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First Spring Social Milestone to Integrate with Twitter, Facebook, LinkedIn and Tripit

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Last week SpringSource released a first milestone for Spring Social, a Spring-based template for accessing social networking sites from within Java programs.

This first milestone includes templates for Twitter, Facebook, LinkedIn and Tripit. Rather than exposing generic, URL-based APIs, the Spring Social APIs are specifically designed for each social networking site and make integrating with those sites relatively straight forward. Each template is, in turn, built on top of Spring's RestTemplate, which is a generic template for accessing any REST-based web service.

To use Spring Social, developers:

  1. Manually set up a one-time developer account with the target social networking site.
  2. Programmatically request an OAuth token from the target social networking site for each new user.
  3. Instantiate the right Spring Source template (ie. TwitterTemplate), passing in their developer keys as well as the OAuth key for the current user.
  4. Call whatever method they like on the Spring Source template object, much like calling methods on a JdbcTemplate.


Once authorized, the application code required to manipulate a given social networking site is nearly trivial, as in the below example to get a user's LinkedIn connections:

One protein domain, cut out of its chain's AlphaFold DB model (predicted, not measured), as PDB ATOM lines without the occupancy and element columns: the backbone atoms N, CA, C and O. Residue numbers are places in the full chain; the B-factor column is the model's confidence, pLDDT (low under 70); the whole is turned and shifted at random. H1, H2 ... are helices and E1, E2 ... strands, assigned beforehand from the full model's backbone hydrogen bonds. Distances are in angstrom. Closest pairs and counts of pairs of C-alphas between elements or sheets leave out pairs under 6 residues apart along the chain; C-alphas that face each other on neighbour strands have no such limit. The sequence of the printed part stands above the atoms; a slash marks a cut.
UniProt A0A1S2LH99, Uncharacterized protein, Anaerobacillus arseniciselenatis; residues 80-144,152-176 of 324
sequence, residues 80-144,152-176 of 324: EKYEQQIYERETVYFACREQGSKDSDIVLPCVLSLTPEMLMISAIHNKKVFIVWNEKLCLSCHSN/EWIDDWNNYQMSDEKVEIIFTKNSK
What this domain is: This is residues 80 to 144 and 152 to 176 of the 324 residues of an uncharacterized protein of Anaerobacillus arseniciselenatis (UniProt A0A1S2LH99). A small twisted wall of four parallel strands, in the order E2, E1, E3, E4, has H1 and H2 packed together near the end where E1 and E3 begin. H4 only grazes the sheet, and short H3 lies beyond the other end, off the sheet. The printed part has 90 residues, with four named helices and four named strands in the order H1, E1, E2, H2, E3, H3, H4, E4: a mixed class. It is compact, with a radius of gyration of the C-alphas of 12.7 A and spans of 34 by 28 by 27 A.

LinkedInTemplate template = new LinkedInTemplate(developerApiKey, developerSecret, oauthAccessTokenValue, oauthAccessTokenSecret);
List <linkedinprofile> connections = template.getConnections();

Of course, the OAuth authorization portion is the tricky part. SpringSource has created a reference implementation called Greenhouse to demonstrate how to use the API. Greenhouse has some sample code that demonstrates requesting OAuth tokens and connecting to each provider, but an excellent Spring Social tutorial already written by Jettro Coenradie might be easier to follow.

Future milestones for Spring Social plan to include better documentation and more integrated management of OAuth services to store authorizations. At the moment, developers have to handle storing authorization keys somewhere and passing authorization keys to the Spring Social template. But the next Spring Social milestone will include code to make this process easier. SpringSource plans to base its ultimate OAuth solution on the code currently in Greenhouse.

Alternatives to Spring Social include using other, site-specific libraries. Twitter has the richest ecosystem of libraries like Twitter4J and others. Site-specific libraries for other sites are a little harder to come by, like the fork of Facebook's formerly official, now semi-abandoned Java API or RestFB.

Developers can also use OAuth helper libraries to do some heavy lifting and then just use the REST-like APIs of each service by directly manipulating URLs. Some popular OAuth libraries include Signpost, OAuth for Spring Security, Scribe, and others.

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